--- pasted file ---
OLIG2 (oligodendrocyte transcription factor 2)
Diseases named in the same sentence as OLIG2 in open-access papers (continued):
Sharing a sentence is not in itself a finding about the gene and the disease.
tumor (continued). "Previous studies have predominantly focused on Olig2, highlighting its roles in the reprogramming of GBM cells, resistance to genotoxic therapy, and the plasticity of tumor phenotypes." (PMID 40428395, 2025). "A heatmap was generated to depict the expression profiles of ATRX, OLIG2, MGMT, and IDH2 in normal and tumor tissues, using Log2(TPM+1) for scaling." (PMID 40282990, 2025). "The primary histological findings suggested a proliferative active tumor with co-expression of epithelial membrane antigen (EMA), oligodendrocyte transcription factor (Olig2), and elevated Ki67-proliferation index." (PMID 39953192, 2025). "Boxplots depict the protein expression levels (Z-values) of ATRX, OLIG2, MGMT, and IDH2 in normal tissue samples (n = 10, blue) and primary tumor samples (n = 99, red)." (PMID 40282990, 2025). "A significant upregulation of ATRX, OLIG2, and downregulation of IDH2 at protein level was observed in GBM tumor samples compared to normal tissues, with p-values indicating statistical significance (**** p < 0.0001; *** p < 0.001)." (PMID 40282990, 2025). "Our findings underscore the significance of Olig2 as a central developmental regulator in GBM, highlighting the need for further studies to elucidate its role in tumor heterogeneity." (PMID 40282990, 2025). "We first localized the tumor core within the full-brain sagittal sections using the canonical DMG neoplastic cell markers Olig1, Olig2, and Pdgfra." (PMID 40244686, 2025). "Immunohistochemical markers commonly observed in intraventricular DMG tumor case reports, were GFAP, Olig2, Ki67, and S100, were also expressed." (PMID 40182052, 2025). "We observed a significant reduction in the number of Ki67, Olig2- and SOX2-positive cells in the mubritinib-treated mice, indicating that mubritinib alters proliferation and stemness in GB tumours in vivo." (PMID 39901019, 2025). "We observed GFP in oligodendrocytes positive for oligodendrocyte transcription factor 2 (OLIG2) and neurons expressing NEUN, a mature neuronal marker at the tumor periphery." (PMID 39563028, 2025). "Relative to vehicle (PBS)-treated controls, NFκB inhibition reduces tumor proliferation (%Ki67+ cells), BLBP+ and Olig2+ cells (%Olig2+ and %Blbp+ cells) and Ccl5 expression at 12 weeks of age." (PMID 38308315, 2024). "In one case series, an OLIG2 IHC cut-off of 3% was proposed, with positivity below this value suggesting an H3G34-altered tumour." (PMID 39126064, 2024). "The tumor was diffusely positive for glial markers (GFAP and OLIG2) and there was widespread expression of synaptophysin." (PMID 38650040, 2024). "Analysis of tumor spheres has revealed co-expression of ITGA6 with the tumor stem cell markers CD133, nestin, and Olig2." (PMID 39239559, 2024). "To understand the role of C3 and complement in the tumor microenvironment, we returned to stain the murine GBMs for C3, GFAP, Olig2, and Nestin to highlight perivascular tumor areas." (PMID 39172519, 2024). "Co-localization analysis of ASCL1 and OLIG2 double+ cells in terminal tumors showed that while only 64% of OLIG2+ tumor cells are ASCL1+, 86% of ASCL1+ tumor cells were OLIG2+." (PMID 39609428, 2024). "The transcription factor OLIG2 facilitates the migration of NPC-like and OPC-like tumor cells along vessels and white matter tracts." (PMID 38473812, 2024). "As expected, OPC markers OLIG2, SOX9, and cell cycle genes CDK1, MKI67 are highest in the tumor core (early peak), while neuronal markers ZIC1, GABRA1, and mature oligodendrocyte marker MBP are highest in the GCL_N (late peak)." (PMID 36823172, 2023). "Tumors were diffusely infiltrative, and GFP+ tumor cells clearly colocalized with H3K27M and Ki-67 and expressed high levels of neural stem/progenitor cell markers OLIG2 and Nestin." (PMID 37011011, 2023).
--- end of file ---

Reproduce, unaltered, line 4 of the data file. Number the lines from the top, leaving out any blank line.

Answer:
tumor (continued). "Previous studies have predominantly focused on Olig2, highlighting its roles in the reprogramming of GBM cells, resistance to genotoxic therapy, and the plasticity of tumor phenotypes." (PMID 40428395, 2025). "A heatmap was generated to depict the expression profiles of ATRX, OLIG2, MGMT, and IDH2 in normal and tumor tissues, using Log2(TPM+1) for scaling." (PMID 40282990, 2025). "The primary histological findings suggested a proliferative active tumor with co-expression of epithelial membrane antigen (EMA), oligodendrocyte transcription factor (Olig2), and elevated Ki67-proliferation index." (PMID 39953192, 2025). "Boxplots depict the protein expression levels (Z-values) of ATRX, OLIG2, MGMT, and IDH2 in normal tissue samples (n = 10, blue) and primary tumor samples (n = 99, red)." (PMID 40282990, 2025). "A significant upregulation of ATRX, OLIG2, and downregulation of IDH2 at protein level was observed in GBM tumor samples compared to normal tissues, with p-values indicating statistical significance (**** p < 0.0001; *** p < 0.001)." (PMID 40282990, 2025). "Our findings underscore the significance of Olig2 as a central developmental regulator in GBM, highlighting the need for further studies to elucidate its role in tumor heterogeneity." (PMID 40282990, 2025). "We first localized the tumor core within the full-brain sagittal sections using the canonical DMG neoplastic cell markers Olig1, Olig2, and Pdgfra." (PMID 40244686, 2025). "Immunohistochemical markers commonly observed in intraventricular DMG tumor case reports, were GFAP, Olig2, Ki67, and S100, were also expressed." (PMID 40182052, 2025). "We observed a significant reduction in the number of Ki67, Olig2- and SOX2-positive cells in the mubritinib-treated mice, indicating that mubritinib alters proliferation and stemness in GB tumours in vivo." (PMID 39901019, 2025). "We observed GFP in oligodendrocytes positive for oligodendrocyte transcription factor 2 (OLIG2) and neurons expressing NEUN, a mature neuronal marker at the tumor periphery." (PMID 39563028, 2025). "Relative to vehicle (PBS)-treated controls, NFκB inhibition reduces tumor proliferation (%Ki67+ cells), BLBP+ and Olig2+ cells (%Olig2+ and %Blbp+ cells) and Ccl5 expression at 12 weeks of age." (PMID 38308315, 2024). "In one case series, an OLIG2 IHC cut-off of 3% was proposed, with positivity below this value suggesting an H3G34-altered tumour." (PMID 39126064, 2024). "The tumor was diffusely positive for glial markers (GFAP and OLIG2) and there was widespread expression of synaptophysin." (PMID 38650040, 2024). "Analysis of tumor spheres has revealed co-expression of ITGA6 with the tumor stem cell markers CD133, nestin, and Olig2." (PMID 39239559, 2024). "To understand the role of C3 and complement in the tumor microenvironment, we returned to stain the murine GBMs for C3, GFAP, Olig2, and Nestin to highlight perivascular tumor areas." (PMID 39172519, 2024). "Co-localization analysis of ASCL1 and OLIG2 double+ cells in terminal tumors showed that while only 64% of OLIG2+ tumor cells are ASCL1+, 86% of ASCL1+ tumor cells were OLIG2+." (PMID 39609428, 2024). "The transcription factor OLIG2 facilitates the migration of NPC-like and OPC-like tumor cells along vessels and white matter tracts." (PMID 38473812, 2024). "As expected, OPC markers OLIG2, SOX9, and cell cycle genes CDK1, MKI67 are highest in the tumor core (early peak), while neuronal markers ZIC1, GABRA1, and mature oligodendrocyte marker MBP are highest in the GCL_N (late peak)." (PMID 36823172, 2023). "Tumors were diffusely infiltrative, and GFP+ tumor cells clearly colocalized with H3K27M and Ki-67 and expressed high levels of neural stem/progenitor cell markers OLIG2 and Nestin." (PMID 37011011, 2023).